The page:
To match up the Khan Academy Science Passages with the eCourse lessons, we carefully examined the passage and question content of each one. Then we decided which lesson of the eCourse best correlated with that content. You may notice that some passages don’t match up perfectly with the current lesson. If they don’t match up with the current lesson, they should match up with one of the previous lessons in the module. We did this carefully so that you could practice your science passage reading skills on passages that contain the content you’ve already learned.

Why we don’t recommend non-AAMC CARS practice questions

We recommend practicing CARS by reading non-AAMC CARS passages but not doing the associated practice problems. The reason we don’t recommend doing the practice problems is because the MCAT is written by the AAMC. They have a very unique style in which they write CARS practice questions that third-party companies (try as they might) are unable to replicate. When students spend time on non-AAMC CARS practice problems, they get familiar with the wrong style of questioning, leading them to overthink and incorrectly respond to the questions written by the AAMC. Thus, it is in your best interest to solely practice on AAMC CARS practice questions.

That said, we highly recommend practicing your reading skills on non-AAMC CARS passages. In our Ultimate CARS Strategy Course, we provide you with 1,000 free CARS passages and 100+ homework assignments, giving you ample material to practice on. Reading countless passages while practicing the proper reading habits and strategies will prepare you well to conquer the CARS section as it was written by the AAMC.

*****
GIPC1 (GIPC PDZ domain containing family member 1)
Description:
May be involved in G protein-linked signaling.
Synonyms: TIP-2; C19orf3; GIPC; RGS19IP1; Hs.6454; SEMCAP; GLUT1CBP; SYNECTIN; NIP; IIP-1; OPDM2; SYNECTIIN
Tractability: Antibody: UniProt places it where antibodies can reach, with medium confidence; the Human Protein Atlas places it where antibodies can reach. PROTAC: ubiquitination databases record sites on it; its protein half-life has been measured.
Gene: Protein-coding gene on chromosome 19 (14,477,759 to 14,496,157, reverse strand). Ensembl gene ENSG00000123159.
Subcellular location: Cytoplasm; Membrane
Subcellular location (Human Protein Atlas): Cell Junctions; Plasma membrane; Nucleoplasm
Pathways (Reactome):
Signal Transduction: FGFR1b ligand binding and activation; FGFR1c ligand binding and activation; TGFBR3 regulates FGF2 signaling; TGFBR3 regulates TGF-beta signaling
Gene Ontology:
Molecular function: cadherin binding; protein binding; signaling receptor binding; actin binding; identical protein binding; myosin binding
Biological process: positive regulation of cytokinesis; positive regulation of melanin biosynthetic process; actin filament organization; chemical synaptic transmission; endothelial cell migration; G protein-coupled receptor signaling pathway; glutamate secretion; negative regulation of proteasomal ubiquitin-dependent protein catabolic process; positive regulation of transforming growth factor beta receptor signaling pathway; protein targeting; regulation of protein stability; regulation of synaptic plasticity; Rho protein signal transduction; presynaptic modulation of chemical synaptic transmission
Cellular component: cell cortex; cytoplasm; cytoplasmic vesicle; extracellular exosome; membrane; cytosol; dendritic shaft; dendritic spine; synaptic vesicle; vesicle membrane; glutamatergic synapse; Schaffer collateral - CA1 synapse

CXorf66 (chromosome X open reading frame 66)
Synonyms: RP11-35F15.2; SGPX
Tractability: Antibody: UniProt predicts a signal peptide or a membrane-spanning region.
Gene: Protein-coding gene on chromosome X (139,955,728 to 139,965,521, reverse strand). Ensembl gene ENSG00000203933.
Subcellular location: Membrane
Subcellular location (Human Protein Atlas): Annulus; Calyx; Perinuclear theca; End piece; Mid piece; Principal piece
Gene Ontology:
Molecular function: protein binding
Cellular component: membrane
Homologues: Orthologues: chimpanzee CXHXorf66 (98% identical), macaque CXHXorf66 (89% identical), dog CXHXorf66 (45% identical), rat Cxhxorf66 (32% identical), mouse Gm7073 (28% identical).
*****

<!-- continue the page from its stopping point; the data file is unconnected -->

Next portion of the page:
Which books do the lessons match up with?

The books we use in each lesson are linked below. We plan to stick with these older editions of the books since very little has changed and the older editions are much more affordable:

First Edition of the Kaplan 7-book Series
First Edition of the Princeton 7-book Series

Do the chapters match up perfectly?

The Kaplan Books, Princeton Books, and Khan Academy Videos were all produced by different authors. For this reason, there are some chapters in the Kaplan Book or Princeton Book that are not even found in the Khan Academy Videos and vice versa. For instance, the Kaplan and Princeton Books have chapters that cover certain experimental procedures that the Khan Academy Videos do not cover.

Our goal in matching up the books with the videos was to correlate the content as best as possible while also covering ALL the content from every resource. For this reason, when nothing in the Kaplan Books matched up with one of the video playlists, instead of leaving the reading assignment for Kaplan blank, we inserted material that did not fit in anywhere else (i.e. one of those chapters on an experimental procedure that was not covered by Khan Academy). So, when the assignment doesn’t appear to match up right, please know that this was intentional.

*If you follow the reading assignments outlined, you will finish the entire Kaplan 7-book series and/or Princeton 7-book series by the time you finish all 10 content modules.

Do the sections match up perfectly?

If the sections assigned in our eCourse do not match up with the sections contained in your content review book, you may have a different edition. The sections should still match up the large majority of the time, but in the rare instance that they don’t, I’d recommend simply reading sections that do match up and saving the ones that do not for a future lesson.

MCAT Launchpad Required!

Before jumping into our free eCourse, you’ll need to complete orientation by watching MCAT Launchpad. During this free 35-minute intro session with Head Tutor Andrew, you’ll learn 6 Keys to Earning a Top MCAT Score, the 5 Essential Elements of an Effective Study Plan, 12 Tips for Taking the Best MCAT Study Notes, and more! Andrew will also provide you with a detailed overview of the Free MCAT Prep Course, teaching you how to get started.